Presentation on theme: "Chapter 3: Force and Motion"— Presentation transcript:
1Chapter 3: Force and Motion The First Law of MotionAn object at rest will remain at rest and an object in motion will remain in motion (at constant velocity) unless acted upon by an external force.Forces are the “causes” of changes in motion.forces on an object arise from interactions with other objects.The inertia of an object is its resistance to changes in its motion.Mass is a measure of inertia.
2Mass as a measure of inertia two interacting objects, initially at restBvABvBAArelative changes in motion: vA /vB = mB /mAUnits: kilogram = kg (other units: slugs, sometimes “pounds mass”) 1kg ~ 2.2 lb.Force: the influence which causes change in motionchange in velocity = change in speed or directionA net force (or unbalanced force) creates changes in motionIf the resultant of all forces acting on an object is zero, there is no change in motion: the object is in equilibrium.
3The Second Law of Motion The net force acting on an object equals the product of the mass and the acceleration.F = m a (net force) = (mass)(acceleration)Units: 1 Newton = 1N = 1 kg · m/s N ~ 1/4 poundExample 3.1: A 60 g tennis ball approaches a racket at 30 m/s, is in contact with the racket for 5 ms and then rebounds at 30 m/s. What is the average force the racket exerts on the ball?
4Example 3.2: A human cannon ball with mass 70 kg is fired from a compressed-air cannon whose barrel is 20m long. He emerges from the cannon at 40 m/s.Find his average acceleration and the force exerted on him during the firing of the cannon.Example 3.3: A horizontal force of 10 N is applied to a 4.0 kg block which is initially at rest on a smooth level surface. Find the speed of the block and its displacement after it has gone for 6.0 s.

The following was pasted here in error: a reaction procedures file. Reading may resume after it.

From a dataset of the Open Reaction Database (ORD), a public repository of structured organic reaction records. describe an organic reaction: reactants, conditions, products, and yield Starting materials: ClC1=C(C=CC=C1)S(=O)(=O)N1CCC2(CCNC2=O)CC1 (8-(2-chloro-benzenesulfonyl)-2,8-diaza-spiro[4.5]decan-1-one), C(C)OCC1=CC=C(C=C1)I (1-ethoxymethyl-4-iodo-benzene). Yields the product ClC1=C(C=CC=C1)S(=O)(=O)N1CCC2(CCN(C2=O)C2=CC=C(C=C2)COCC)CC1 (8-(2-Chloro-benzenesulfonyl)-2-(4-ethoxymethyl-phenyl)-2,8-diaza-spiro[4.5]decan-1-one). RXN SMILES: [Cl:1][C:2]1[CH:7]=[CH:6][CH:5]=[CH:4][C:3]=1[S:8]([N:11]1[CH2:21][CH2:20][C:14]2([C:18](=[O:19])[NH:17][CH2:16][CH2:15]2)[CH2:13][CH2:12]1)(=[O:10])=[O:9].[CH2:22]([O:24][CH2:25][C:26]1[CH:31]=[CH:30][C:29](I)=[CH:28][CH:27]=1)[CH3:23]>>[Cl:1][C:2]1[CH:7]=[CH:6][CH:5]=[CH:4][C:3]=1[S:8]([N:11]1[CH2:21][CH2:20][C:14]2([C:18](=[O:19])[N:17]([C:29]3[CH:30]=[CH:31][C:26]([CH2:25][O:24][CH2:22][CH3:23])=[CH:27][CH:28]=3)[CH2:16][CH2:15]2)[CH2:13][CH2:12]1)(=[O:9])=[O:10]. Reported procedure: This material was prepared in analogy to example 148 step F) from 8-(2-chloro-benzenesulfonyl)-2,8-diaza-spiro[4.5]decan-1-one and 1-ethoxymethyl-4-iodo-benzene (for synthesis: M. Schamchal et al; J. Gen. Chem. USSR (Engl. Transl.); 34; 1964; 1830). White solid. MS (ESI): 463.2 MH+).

5Weight: the force exerted by earth (via gravity) on an object In free fall, gravity is the only force acting on the objectF = ma = mg = wWeight = (mass)(acceleration of gravity)Example 3.4: A loaded elevator whose total mass is 800 kg is suspended by a cable whose maximum permissible tension is 20,000 N. What is the greatest upward acceleration possible? What is the greatest downward acceleration? (draw free-body diagrams)
6The third law of motion: action/reaction When an object exerts a force on a second object, the second object exerts a force on the first of equal magnitude, but opposite direction.For every action there is an equal but opposite reaction.Forces arise from interactions!Forces on an ObjectAction/Reactionreaction force of table on computerreaction force of table on computerforce of computer on tableweight of computer
9due to surfaces sticking together Frictionopposes motiondue to surfaces sticking togetherKinetic Friction: surfaces are moving relative to each othera.k.a. Sliding FrictionStatic Friction: surfaces are not moving relative to each other.Static Friction prevents stationary objects from moving until sufficient force has been applied.FrictionApplied Force
10Coefficient of Friction Frictional forces depend upon how hard the surfaces are being pressed together-> force perpendicular to the surface = normal forcethe types of surfaces that are in contact-> coefficient of frictionMaterial static: ms kinetic: mkwood on woodwood on stonesteel on steel (smooth)rubber tire on dry concreterubber tire on wet concretesteel on Teflon
11Example 3.11: A 100 kg wooden crate is at rest on a level stone floor. (a) What is the minimum horizontal force needed to start the crate moving?(b) What is the minimum horizontal force needed to keep the crate in motion at constant horizontal speed?(c) What will happen if a horizontal force of 500 N is applied to the crate?`Example 3.14:A wooden chute is being built along which wooden crates are to be slid down at constant speed.(a) What angle should the chute make with respect to the horizontal?(b) What force needs to be applied to a 100 kg crate to start it sliding down this chute?FNFfmg sinqqmg cosqqmg